The Renewable Heat Incentive (RHI) is a UK Government scheme set up to encourage uptake of renewable heat technologies among householders, communities and businesses through the provision of financial incentives. The UK Government expects the RHI to make a significant contribution towards their 2020 ambition of having 12 per cent of heating coming from renewable sources. The Renewable Heat Incentive is the first of its kind in the world.
There are two phases to the introduction of the RHI:
- Phase 1: the introduction of the RHI for non-domestic installations in the industrial, business and public sectors.
- Phase 2: the domestic element of the RHI, is expected to be introduced in spring 2014 following the consultation published in September 2012 and more recently the UK Government Heat Strategy.
Phase 1 – Non-domestic RHI scheme
Phase 1 of the RHI provides financial incentives to eligible, non-domestic renewable heat generators and producers of biomethane, for the life of the installations or up to a maximum of 20 years.
Non-domestic sectors include industrial, commercial, public and non-for-profit sectors. A non-domestic installation might be a large-scale industrial heating systems or a smaller community heating project.
Ofgem is responsible for administering the scheme.
Tariffs applicable for Non-Domestic RHI for Great Britain from 1 April 2014
Ofgem are responsible for publishing quarterly tariff tables showing the tariffs that will be applicable for each tariff period following DECC’s quarterly degression announcement. DECC have published their quarterly expenditure forecast statement as at 31 January 2014 for the RHI scheme.
DECC have announced that for the quarterly period starting on 1 April 2014 there will be no reduction to any tariff.
The tariff table below shows the tariffs that will be applicable for all technologies from 1 April 2014 following DECC’s announcement that there will be no degression reduction. This table also shows the RPI adjustment that will be made to current and existing tariffs from 1 April 2014.
|Tariff Name||Eligible Technology||Eligible Sizes||Tier||Current applicable tariffs||RPI adjusted tariff for 1 April 2014 (2.7%)|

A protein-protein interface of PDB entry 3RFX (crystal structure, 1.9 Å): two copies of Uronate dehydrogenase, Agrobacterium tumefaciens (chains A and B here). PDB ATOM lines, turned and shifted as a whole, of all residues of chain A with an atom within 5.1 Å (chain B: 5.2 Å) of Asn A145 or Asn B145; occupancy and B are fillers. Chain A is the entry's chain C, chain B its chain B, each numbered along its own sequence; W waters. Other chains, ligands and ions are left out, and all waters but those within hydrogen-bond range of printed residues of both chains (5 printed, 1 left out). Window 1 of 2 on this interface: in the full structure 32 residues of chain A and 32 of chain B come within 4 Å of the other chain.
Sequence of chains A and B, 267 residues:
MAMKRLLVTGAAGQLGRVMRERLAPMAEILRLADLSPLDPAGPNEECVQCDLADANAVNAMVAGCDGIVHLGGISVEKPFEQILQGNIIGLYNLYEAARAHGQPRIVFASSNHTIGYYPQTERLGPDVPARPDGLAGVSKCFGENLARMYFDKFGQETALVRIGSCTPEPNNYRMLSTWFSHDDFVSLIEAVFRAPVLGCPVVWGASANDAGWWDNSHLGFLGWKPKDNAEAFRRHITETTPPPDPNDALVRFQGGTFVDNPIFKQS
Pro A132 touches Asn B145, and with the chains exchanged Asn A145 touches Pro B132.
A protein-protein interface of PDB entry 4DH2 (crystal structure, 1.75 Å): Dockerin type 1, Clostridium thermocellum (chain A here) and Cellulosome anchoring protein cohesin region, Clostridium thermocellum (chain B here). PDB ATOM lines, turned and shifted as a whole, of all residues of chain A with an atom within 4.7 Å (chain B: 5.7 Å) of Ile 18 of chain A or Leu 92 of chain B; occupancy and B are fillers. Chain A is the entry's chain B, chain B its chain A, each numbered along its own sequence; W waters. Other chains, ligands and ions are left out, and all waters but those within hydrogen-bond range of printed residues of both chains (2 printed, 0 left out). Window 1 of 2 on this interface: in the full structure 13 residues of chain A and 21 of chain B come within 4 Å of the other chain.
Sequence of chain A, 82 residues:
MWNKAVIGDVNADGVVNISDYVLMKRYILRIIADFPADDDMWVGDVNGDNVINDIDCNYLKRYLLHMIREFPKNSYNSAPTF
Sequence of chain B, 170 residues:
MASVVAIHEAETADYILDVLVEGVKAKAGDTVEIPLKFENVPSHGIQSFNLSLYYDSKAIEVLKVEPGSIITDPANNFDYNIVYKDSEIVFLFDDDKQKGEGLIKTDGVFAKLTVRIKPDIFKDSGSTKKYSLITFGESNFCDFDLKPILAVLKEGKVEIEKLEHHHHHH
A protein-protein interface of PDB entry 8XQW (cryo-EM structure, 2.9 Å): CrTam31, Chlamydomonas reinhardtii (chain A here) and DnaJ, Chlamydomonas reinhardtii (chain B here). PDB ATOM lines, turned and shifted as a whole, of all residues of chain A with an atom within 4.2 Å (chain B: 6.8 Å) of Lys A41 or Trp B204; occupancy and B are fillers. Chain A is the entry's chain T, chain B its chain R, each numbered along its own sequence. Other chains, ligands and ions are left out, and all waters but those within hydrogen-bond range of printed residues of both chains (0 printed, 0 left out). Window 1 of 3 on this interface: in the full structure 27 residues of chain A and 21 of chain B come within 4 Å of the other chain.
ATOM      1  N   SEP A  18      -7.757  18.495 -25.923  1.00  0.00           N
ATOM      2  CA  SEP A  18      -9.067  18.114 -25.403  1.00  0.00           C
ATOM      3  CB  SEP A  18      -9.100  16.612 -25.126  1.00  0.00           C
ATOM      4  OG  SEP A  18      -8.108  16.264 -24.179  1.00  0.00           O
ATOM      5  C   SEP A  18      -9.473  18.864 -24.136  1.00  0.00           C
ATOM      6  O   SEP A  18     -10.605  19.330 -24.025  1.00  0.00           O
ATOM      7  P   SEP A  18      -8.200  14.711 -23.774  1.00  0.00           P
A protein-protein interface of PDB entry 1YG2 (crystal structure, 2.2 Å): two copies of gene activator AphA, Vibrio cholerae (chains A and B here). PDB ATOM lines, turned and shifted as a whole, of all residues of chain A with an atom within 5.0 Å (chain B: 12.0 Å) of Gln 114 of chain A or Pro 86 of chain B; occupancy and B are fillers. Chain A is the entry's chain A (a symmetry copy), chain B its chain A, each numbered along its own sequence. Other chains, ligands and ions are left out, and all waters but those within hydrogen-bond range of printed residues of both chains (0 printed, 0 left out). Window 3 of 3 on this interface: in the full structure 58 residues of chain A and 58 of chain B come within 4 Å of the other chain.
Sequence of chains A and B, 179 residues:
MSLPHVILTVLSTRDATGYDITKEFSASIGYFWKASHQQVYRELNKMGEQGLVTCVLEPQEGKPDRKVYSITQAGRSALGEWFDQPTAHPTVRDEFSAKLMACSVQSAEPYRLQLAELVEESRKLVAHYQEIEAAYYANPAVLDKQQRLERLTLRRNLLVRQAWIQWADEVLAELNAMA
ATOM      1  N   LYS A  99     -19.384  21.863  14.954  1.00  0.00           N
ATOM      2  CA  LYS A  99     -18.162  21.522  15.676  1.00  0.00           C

|Small commercial biomass||Solid biomass including solid biomass contained in municipal solid waste and CHP||Less than 200 kWth||Tier 1
|Medium commercial Biomass||200 kWth and above; less than 1MWth||Tier 1
|Medium commercial Biomass (w/e from 1 July 2013)||Tier 1
|Large commercial Biomass||1MWth and above||N/A||1||1|
The Non-Domestic RHI provides financial support for renewable heat technologies for the lifetime of the installation (for 20 years). We make payments on a quarterly basis. Once you are accredited, a tariff level will be assigned to your installation based on its technology (e.g. biomass, heat pump, solar) and size. Payments will be made based on the actual heat output of the system.
Payments begin to accrue from the date of accreditation of the installation. The date is confirmed in the accreditation confirmation letter emailed to successful applicants.
How payments are calculated
You are paid a certain amount per kilowatt hour (kWhth) and calculations are made according to whether your system is designated “simple” or “complex”, or for applications submitted from 24 September 2013, ‘standard’ or ‘multiple’.
For a simple system
Payments are calculated by multiplying the appropriate tariff by the amount of eligible heat generated in the relevant quarterly period. The formula is:
Payment = Tariff level x Heat generated by RHI installation
For a complex system
Once you have entered the meter readings and the three heat data figures required by the IT system on the Non-Domestic RHI Register, the ‘Eligible Heat Output’ (EHO) figure in kWhth wil be calculated and displayed. This is the amount that will be multiplied by your tariff to determine the payment amount.
The formula to determine how many kWh have been produced is:
Eligible heat used on system * Heat generated by RHI Installation/Total heat generated on system
For a standard system
Installations using ‘standard’ metering for RHI payment purposes have two options for calculating the eligible heat output (EHO):
Payment = Tariff Level x Heat Generated by RHI Installation (EHO)
(NB where there are NO Ineligible heat uses on the system)
Payment = Tariff level x Eligible Heat Used by the RHI Installation (EHO)
(NB where there is NO additional ineligible heat generation plant)